Deccan painting, possibly Machilipatnam style
Portrait of a Mughal warrior
[A Mughal officer standing with hands in the puja position] c. 1780
Andhra Pradesh, India
Materials & Technique
paintings, opaque watercolour, gold leaf Support
Primary Insc: Inscribed upper centre above image, in pencil, in Telugu
Tertiary Insc: Inscribed lower right edge below image, in black ink "G-AP258".
border 22.6 h x 15.4 w cm image 16.7 h x 11.2 w cm
: The Gayer-Anderson Gift 1954 Accession No
: NGA 91.1417 Subject
: Portrait: male
- Acquired by Henry Russell, 2nd Baronet, while stationed in Hyderabad, Telangana, India, between 1800 and 1820
- probably exported from India by Henry Russell, 1820
- probably held in the collection of Sir Henry Russell, 2nd Baronet, of Swallowfield Park, Reading, Berkshire, England, 1820-1852
- after the death of Sir Henry Russell in 1852 the collection may have passed by descent through various successive generations of the Russell family, but it was dispersed by sale at some point between 1852 and 1952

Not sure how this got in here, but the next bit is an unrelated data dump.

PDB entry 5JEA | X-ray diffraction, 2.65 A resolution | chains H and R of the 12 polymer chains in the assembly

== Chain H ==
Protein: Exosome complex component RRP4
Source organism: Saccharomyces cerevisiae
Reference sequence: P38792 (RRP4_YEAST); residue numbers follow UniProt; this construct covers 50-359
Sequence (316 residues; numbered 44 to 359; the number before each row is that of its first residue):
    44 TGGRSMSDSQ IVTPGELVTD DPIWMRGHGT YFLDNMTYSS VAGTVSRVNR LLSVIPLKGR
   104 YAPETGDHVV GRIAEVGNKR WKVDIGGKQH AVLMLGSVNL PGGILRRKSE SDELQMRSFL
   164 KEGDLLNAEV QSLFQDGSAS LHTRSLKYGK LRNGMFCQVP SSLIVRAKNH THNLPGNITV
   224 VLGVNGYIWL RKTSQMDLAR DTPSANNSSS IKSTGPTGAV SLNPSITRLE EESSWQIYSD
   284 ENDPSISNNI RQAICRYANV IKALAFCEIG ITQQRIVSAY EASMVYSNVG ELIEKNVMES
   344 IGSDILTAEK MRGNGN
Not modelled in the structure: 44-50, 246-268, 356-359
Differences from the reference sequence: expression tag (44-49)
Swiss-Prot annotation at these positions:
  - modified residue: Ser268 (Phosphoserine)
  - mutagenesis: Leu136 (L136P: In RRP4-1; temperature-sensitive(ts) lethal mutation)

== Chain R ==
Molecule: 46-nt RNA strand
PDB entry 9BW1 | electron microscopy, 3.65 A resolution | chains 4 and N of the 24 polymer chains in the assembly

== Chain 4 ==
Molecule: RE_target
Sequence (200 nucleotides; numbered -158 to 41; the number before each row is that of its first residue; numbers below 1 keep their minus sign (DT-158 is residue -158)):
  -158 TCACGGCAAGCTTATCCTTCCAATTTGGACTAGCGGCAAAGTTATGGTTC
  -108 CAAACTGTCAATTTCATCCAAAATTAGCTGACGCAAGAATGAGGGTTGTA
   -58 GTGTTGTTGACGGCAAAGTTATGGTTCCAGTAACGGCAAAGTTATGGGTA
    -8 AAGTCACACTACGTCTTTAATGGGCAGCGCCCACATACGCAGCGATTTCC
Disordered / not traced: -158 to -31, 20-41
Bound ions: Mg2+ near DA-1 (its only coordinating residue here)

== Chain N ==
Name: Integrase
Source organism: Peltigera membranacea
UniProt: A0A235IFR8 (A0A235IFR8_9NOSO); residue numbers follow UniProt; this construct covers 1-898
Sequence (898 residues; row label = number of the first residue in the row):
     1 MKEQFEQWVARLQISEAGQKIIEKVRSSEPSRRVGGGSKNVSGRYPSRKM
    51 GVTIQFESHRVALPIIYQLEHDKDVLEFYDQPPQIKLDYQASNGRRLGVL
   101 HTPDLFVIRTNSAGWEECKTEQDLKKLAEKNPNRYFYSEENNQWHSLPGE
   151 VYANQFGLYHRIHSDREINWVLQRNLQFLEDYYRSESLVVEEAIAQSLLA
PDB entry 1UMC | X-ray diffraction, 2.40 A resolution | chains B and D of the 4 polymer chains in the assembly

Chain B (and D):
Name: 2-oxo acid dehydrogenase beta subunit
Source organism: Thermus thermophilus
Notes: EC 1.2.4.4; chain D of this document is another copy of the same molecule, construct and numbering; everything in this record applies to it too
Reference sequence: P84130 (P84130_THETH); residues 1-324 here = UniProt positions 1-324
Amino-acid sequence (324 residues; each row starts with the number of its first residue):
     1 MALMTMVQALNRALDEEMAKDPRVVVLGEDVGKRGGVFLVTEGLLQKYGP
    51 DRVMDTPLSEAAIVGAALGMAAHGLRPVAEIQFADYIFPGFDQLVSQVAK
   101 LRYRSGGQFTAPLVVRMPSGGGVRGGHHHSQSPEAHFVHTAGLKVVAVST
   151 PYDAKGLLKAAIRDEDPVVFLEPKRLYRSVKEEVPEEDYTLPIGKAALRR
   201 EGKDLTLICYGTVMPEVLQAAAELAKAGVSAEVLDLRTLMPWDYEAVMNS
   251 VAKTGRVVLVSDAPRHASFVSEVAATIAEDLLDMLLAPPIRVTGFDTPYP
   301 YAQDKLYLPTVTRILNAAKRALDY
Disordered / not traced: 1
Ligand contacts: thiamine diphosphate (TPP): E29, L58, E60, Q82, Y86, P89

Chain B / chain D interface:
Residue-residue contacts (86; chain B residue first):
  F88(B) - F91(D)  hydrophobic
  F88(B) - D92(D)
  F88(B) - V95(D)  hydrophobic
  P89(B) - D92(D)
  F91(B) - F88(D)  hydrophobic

- with Walker Galleries, London, England, 1952 or before
- who sold it to Colonel Thomas Gayer Gayer-Anderson, 1952
- held in the collection of Colonel Thomas Gayer Gayer-Anderson and the late Major Robert Grenville Gayer-Anderson, Pasha, both of Little Hall, Lavenham, Suffolk, England, 1952-1953
- who gave it to the Commonwealth of Australia, 1953
- held by National Library of Australia, Canberra, after transfer from London, 1954-1991
- transferred to the collection of the National Gallery of Australia, Canberra 1991.
- The collecting history of this painting is unconfirmed between its creation and the earliest confirmed transaction, its purchase in Hyderabad between 1800 and 1820. A further break in the known provenance exists between the death of Sir Henry Russell in 1852 and the appearance of the painting at Walker’s Galleries, London in 1952. The National Gallery of Australia welcomes further information regarding its history of ownership in either of these periods.
The subject of this portrait is Hindu, indicated by his hands being in the puja or prayer position. His collection of weaponry—sword, shield and punching dagger [katar]—identifies him as a member of a Rajput clan. The Rajputs were from the kshatriyawarrior caste and charged with protecting the Brahmins, the priestly caste of Hindus. Under the Mughal emperors, it was not uncommon for Rajputs, such as this warrior, to rise high in the ranks of the imperial army.
Text © National Gallery of Australia, Canberra 2011
From: Asian gallery extended display label